October brings an amazing horde of great books, to keep you reading way into the night. Lois Lowry concludes the Giver saga, Justin Cronin continues the Passage trilogy, and Iain M. Banks has a new story of the Culture. Plus Catherynne M. Valente's latest Fairyland novel, and Cory Doctorow's follow-up to Little Brother. And some righteous smut.

Here are 16 books you absolutely should not ignore in October!

Krampus: The Yule Lord by Brom (Harper Voyager)

We featured a preview of this book back in February, and now it's finally here. The creator of The Child Thief, is back — and this time he's taking on the Christmas Devil. Are you ready for a studly, Nordic Santa Claus, and his scary/sexy wife (pictured above)?

Osama: A Novel by Lavie Tidhar (Solaris)

This weird novel is a finalist for the World Fantasy Award and has sparked tons of discussion. It's a noir detective and a Philip K. Dick-esque reality-warping adventure and an exploration of an alternate world where there's no terrorism and Osama Bin Laden is the hero of a series of obscure pulp novels.

Fantastic Erotica: The Best of Circlet Press 2008-2012 edited by Cecilia Tan & Bethany Zaiatz (Circlet Press)

For two decades, Circlet Press has been creating amazingly high-quality smut that includes science fiction and fantasy themes and settings. Cecilia Tan and her comrades have proved, over and over, that stories can be good erotica and good SF, and that clever storytelling can only make smut hotter. This volume includes stories by many of your favorite authors — and the topics range from vampires to fairytales to cyberpunk to futuristic love dolls. (Note: An earlier version had the wrong authors listed.)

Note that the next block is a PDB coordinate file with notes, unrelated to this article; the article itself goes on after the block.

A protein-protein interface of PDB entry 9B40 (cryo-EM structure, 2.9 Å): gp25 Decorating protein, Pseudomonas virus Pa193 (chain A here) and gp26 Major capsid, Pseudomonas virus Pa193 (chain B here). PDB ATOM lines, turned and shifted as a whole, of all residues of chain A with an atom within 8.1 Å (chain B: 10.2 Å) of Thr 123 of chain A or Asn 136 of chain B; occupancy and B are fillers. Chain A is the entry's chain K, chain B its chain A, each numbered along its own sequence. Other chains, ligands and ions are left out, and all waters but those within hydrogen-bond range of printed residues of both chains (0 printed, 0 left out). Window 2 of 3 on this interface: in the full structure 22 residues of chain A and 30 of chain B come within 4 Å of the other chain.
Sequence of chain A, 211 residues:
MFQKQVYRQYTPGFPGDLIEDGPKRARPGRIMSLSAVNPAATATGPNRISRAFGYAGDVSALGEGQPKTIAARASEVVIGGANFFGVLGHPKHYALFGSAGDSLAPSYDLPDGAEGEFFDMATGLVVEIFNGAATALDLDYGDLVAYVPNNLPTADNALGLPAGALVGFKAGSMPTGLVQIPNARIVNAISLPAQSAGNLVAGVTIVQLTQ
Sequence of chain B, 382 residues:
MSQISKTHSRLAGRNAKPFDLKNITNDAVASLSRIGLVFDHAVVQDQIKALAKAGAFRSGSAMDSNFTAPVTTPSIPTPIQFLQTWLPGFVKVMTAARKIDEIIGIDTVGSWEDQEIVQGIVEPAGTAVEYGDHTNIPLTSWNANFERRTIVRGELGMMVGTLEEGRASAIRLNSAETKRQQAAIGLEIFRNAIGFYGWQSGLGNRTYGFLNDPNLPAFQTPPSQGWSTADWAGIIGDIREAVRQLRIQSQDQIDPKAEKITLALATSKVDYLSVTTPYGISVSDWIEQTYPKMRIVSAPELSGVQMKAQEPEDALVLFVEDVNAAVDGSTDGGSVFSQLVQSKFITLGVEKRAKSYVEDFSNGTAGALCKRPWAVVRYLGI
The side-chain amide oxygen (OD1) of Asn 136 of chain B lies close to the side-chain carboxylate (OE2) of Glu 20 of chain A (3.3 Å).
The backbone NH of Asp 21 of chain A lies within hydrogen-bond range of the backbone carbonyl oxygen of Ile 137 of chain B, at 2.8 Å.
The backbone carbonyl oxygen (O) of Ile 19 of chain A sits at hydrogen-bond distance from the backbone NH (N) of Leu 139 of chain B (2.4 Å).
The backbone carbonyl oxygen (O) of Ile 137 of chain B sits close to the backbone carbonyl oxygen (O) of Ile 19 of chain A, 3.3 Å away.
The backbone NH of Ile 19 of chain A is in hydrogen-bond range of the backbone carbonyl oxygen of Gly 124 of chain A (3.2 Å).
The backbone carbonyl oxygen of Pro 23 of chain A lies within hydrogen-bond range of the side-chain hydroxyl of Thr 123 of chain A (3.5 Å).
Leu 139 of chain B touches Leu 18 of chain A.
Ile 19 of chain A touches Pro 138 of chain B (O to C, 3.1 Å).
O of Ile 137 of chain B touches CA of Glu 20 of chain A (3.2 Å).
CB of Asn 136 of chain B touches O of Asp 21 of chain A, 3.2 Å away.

Son by Lois Lowry (Houghton Mifflin)

Lois Lowry's Giver trilogy is now a tetralogy, thanks to this fourth book that tells the story of Claire, a new "Birthmother" who wants to follow the example of Jonas and flee the community. As a teenager, she has a son, whom she becomes determined to see again, no matter what it costs. Lowry calls this book the only direct sequel to The Giver that she's written.

After (Nineteen Stories of Apocalypse and Dystopia) edited by Ellen Datlow & Terri Windling (Hyperion)
Because it's 2012, and you don't have enough post-apocalyptic fiction already. But also, because this collection is edited by superstars Ellen Datlow and Terri Windling, who have an amazing track record, and short fiction lets you explore a lot of different apocalyptic scenarios in one volume, from ice ages to alien invasions to World War III. Including Genevieve Valentine, N.K. Jemisin, Beth Revis, Jeffrey Ford, Cecil Castellucci, Caitlin R. Kiernan, Nalo Hopkinson, Carol Emshwiller and basically all your favorite authors. Even if you're tired of post-apocalyptic stories, this might be a good way to regain the joy of world-destruction (which really ought to be a German word).